Belbin once commented: "Young adult fiction scarcely existed when I was a teenager. I only discovered it in my mid-twenties, when I was training to be an English teacher. Excited by the work of writers like Robert Cormier and Robert Westall, I decided to have a go at writing a young adult novel of my own. This became The Foggiest, which was eventually published five years later, in 1990.

"I mostly write the kind of books that I would have liked to read when I was twelve or thirteen. They're often stories with twisted plots that open up the adult world and seem to appeal particularly to boys. My two most popular books, Shoot the Teacher and Final Cut, a mystery set in the film world, are examples of this. 'The Beat' is more serious, dealing with moral and social issues.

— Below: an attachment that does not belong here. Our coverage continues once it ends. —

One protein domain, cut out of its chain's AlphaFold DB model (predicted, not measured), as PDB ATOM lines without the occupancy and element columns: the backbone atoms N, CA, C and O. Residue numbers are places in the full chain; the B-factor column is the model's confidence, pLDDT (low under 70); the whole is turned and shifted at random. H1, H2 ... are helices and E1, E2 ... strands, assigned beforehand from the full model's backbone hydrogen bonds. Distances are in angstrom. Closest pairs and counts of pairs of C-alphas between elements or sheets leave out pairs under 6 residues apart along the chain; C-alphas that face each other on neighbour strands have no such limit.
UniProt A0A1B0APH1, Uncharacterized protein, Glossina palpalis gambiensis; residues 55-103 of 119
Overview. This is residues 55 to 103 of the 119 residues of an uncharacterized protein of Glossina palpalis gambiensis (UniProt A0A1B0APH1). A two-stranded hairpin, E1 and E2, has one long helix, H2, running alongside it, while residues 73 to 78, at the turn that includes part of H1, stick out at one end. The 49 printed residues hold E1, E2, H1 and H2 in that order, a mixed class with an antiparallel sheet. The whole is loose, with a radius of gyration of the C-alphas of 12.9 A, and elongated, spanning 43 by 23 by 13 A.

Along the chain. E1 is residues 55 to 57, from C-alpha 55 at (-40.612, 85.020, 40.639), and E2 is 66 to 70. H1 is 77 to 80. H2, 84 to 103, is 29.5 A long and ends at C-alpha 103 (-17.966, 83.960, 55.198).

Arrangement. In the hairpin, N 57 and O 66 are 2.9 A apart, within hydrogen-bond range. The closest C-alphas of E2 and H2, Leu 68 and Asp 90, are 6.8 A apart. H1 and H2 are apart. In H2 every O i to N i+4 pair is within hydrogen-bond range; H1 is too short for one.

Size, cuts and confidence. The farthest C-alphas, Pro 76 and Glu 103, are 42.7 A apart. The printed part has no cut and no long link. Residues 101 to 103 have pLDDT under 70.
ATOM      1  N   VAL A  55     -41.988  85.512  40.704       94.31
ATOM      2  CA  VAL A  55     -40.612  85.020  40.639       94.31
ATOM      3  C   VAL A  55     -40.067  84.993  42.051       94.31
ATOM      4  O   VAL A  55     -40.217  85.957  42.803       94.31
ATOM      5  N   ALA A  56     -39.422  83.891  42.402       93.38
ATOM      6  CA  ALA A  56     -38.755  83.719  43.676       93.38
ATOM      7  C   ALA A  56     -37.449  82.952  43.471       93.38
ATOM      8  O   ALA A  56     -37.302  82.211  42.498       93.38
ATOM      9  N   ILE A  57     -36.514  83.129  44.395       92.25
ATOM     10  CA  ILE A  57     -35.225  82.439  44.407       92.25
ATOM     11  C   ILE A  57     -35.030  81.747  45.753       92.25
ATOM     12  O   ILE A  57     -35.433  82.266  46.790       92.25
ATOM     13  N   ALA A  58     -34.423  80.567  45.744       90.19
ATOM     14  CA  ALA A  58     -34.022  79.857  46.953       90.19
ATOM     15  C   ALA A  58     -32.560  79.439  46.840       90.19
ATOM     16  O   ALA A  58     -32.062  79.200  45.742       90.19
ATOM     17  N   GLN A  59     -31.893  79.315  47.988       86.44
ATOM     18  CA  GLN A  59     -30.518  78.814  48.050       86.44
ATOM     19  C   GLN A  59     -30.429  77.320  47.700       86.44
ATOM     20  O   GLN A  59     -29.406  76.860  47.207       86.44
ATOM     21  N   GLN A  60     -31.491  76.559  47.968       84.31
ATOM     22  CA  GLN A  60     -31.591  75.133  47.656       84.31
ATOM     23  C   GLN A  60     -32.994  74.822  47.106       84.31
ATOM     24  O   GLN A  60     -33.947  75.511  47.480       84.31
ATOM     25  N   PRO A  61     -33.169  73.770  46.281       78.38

"I think that my best book—certainly the best received one—is Love Lessons. It is a full-length novel which examines the machinations and morality of a sexual affair between a male English teacher and a fifteen-year-old female student. I wrote the first draft as an adult novel. The young adult version took me nearly ten years and a brave editor to get right, but it turned out to be a better book for it.

"I still publish fiction for adults and am often asked what the difference is between writing for adults and writing for younger people. The answer: not much. There is less sex and swearing, sure, but there are ways of implying what you need to communicate so that the more mature reader understands what is going on. I don't use a difficult word or complicated syntax when something simpler would do the job, but neither do my favorite writers. I like a clean, considered style, not one that shows off."



Books for Keeps, January, 1996, p. 11; July, 1996, p. 12; January, 2005, pp. 6-8.

School Librarian, November, 1993, pp. 164-165.


David Belbin Home Page, (May 26, 2006).